3 Password Managers for the Linux Command Line

22 December, 2020

This post was first published at Opensource.com and appears here via a CC-BY-SA 4.0 license.

We all want our passwords to be safe and secure. To do that, many people turn to password management applications like KeePassXC or Bitwarden.

If you spend a lot of time in a terminal window and are looking for a simpler solution, you’ll want to check out one of the many password managers for the Linux command line. They’re quick, easy to use, and secure.

Let’s take a look at three of them.


Titan is a password manager that doubles as a file-encryption tool. I’m not sure how well Titan works at encrypting files; I only looked at it as a password manager. In that capacity, it does a solid job.

Managing your passwords with Titan

Titan stores your passwords in an encrypted SQLite database, which you create and add a master passphrase to when you first fire up the application. Tell Titan to add a password and it asks for a name to identify it, a username, the password itself, a URL, and a comment about the password.

You can get Titan to generate a password for you, and you can search your database by an entry’s name or numeric ID, by the name or comment, or using regular expressions. Viewing a specific password, however, can be a bit clunky. You either have to list all passwords and scroll through them to find the one you want to use, or you can view the password by listing the details of an entry using its numeric ID (if you know it).


Gopass is billed as the team password manager. Don’t let that put you off. It’s also great for personal use.

Using gopass to manage your passwords

Gopass is an update of the venerable Unix and Linux Pass password manager written in the Go programming language. In true Linux fashion, you can either compile the source code or use an installer to get gopass on your computer.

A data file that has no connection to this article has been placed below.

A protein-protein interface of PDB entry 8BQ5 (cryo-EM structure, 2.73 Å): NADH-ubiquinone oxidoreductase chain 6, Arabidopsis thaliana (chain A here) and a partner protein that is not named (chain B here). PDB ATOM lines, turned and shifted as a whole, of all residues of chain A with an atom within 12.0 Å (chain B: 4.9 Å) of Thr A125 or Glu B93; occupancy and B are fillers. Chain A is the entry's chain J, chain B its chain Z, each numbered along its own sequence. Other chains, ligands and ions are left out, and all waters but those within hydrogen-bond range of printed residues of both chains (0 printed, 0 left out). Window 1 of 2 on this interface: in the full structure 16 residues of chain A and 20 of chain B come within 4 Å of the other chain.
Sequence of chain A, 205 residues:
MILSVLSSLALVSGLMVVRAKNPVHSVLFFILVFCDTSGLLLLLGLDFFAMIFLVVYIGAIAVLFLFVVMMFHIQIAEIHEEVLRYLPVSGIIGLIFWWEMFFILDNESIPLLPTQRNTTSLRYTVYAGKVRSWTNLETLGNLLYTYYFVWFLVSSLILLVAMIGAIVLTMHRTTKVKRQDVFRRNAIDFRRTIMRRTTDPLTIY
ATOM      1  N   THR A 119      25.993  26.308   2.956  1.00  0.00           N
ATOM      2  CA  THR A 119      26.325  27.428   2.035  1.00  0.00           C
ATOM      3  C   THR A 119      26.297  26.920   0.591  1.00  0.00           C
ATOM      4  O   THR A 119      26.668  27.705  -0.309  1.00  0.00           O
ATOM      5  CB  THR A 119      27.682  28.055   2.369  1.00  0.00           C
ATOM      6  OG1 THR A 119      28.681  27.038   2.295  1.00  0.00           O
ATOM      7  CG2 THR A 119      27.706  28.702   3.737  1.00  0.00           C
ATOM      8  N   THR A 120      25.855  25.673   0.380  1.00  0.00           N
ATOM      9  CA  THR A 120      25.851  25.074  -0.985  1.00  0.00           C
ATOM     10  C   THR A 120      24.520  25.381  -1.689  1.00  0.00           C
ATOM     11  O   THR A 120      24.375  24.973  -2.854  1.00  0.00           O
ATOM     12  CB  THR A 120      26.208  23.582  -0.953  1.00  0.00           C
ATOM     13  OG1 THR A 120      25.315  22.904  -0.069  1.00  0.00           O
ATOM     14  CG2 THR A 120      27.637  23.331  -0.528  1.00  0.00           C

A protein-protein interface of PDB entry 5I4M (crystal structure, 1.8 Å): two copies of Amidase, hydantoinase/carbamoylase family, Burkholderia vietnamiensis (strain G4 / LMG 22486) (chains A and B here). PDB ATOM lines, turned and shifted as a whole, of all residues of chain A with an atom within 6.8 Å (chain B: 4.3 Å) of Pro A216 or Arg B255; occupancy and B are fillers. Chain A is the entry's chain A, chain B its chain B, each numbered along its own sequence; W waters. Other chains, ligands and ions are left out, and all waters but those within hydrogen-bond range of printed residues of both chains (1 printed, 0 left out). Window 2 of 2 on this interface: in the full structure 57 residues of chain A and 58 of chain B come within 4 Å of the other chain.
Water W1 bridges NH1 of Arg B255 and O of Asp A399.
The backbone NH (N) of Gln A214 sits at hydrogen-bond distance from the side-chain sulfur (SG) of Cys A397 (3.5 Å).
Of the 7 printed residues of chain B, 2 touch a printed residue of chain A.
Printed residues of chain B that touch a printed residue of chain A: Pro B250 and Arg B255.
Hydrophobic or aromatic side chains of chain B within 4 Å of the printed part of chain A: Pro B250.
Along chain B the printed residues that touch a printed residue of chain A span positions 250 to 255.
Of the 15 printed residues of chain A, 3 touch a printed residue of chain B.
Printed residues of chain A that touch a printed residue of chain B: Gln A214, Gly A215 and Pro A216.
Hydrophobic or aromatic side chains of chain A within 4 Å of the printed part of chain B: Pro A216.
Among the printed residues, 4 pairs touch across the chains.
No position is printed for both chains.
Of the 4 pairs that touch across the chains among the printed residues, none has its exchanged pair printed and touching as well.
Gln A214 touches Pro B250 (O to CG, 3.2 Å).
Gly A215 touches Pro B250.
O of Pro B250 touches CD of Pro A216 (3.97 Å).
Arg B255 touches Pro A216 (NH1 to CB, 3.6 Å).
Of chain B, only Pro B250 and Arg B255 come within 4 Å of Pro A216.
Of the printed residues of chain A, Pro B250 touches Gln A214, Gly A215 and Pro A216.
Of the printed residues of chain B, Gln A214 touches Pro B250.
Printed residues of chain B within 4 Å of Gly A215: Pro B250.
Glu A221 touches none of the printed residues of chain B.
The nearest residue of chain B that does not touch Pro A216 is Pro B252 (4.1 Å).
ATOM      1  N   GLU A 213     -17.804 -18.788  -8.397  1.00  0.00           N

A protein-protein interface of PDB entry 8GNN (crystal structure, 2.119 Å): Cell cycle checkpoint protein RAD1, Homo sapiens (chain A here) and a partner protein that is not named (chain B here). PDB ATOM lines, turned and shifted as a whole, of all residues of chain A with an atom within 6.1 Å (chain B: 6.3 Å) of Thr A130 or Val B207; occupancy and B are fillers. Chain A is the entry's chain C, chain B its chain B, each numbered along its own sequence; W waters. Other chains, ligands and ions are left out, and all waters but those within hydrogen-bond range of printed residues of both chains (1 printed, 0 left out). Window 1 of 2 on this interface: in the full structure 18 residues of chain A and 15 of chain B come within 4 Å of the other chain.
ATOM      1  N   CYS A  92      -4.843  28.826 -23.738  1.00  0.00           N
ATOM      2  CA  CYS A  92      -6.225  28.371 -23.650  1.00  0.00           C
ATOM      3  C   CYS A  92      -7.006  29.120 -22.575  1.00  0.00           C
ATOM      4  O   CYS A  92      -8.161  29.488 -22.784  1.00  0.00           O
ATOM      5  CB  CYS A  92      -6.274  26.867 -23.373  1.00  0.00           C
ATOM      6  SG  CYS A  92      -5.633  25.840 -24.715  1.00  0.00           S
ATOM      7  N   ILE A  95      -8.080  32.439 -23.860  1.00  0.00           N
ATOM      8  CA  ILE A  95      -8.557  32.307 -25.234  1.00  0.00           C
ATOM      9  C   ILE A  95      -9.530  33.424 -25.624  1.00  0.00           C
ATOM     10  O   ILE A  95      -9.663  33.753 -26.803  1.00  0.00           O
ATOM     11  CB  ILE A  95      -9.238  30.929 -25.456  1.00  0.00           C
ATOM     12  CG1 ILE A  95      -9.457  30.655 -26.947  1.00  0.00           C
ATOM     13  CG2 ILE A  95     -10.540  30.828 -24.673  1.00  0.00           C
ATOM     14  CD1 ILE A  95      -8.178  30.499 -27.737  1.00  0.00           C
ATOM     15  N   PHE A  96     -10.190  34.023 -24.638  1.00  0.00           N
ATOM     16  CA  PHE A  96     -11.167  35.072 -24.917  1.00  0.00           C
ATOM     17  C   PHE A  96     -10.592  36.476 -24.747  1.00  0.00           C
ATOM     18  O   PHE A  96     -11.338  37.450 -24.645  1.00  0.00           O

Before you start using gopass, make sure you have GNU Privacy Guard (GPG) and Git on your system. The former encrypts and decrypts your password store, and the latter signs commits to a Git repository. If gopass is for personal use, you still need Git. You just don’t need to worry about signing commits. If you’re interested, you can learn about those dependencies in the documentation.

When you first start gopass, you need to create a password store and generate a secret key to secure that store. When you want to add a password (which gopass refers to as a secret), gopass asks you for information such as a URL, a username, and a note about the secret. You can have gopass generate the password for the secret you’re adding, or you can enter one yourself.

As you need to, you can edit, view, or delete passwords. You can also view a specific password or copy it to your clipboard to paste it into a login form or window.


The open source password manager of choice for many people is either KeePass or KeePassXC. Kpcli brings the features of KeePass and KeePassX to your nearest terminal window.

Kpcli in action

Kpcli is a keyboard-driven shell that does most of what its graphical cousins can do. That includes opening a password database; adding and editing passwords and groups (which help you organize your passwords); or even renaming or deleting passwords and groups.

When you need to, you can copy a user name and password to your clipboard to paste into a login form. To keep that information safe, kpcli also has a command to clear the clipboard. Not bad for a little terminal app.

Scott Nesbitt